Donkeys have a long history in the development of human societies. Typically referred to as a beast of burden, traditional uses for donkeys have included the transportation of goods and people, use in agricultural and forestry activities, to access water, and provide citizens in low- and middle-income countries a means of making an income for communities.
However, the rise of mechanization, the development of modern farming techniques, and the increasing availability of motorized vehicles have led to donkeys and mules becoming redundant from traditional roles in many parts of the world.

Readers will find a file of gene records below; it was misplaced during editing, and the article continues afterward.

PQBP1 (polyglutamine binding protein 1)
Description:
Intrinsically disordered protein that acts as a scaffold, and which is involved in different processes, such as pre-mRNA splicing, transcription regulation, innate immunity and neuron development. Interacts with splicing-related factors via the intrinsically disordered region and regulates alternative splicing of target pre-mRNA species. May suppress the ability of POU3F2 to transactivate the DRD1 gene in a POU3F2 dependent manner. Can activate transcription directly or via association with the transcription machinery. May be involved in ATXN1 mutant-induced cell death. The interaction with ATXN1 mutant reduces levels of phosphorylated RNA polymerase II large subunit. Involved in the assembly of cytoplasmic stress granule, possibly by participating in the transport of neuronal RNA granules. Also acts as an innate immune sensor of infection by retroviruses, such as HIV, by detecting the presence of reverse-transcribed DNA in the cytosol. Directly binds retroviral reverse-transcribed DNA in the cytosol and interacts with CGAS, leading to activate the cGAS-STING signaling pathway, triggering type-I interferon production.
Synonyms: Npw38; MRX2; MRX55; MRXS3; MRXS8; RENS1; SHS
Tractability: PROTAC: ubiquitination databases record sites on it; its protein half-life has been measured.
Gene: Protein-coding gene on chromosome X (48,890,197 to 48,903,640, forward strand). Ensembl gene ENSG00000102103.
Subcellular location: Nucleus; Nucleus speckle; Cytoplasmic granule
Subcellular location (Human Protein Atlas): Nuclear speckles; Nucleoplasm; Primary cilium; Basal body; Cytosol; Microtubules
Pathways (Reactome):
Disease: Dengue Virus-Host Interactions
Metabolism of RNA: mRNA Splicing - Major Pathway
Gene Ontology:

We provide examples of where donkeys have successfully transitioned from traditional roles to new, non-traditional roles in Europe and North America, and demonstrate that, although the roles and use of donkeys and mules are changing in a rapidly developing world, we can learn lessons from the past and apply them to current challenges.
As the need for working equids declines in transport and agriculture, they still hold great value for recreational, therapeutic, and environmentally friendly methods of animal traction.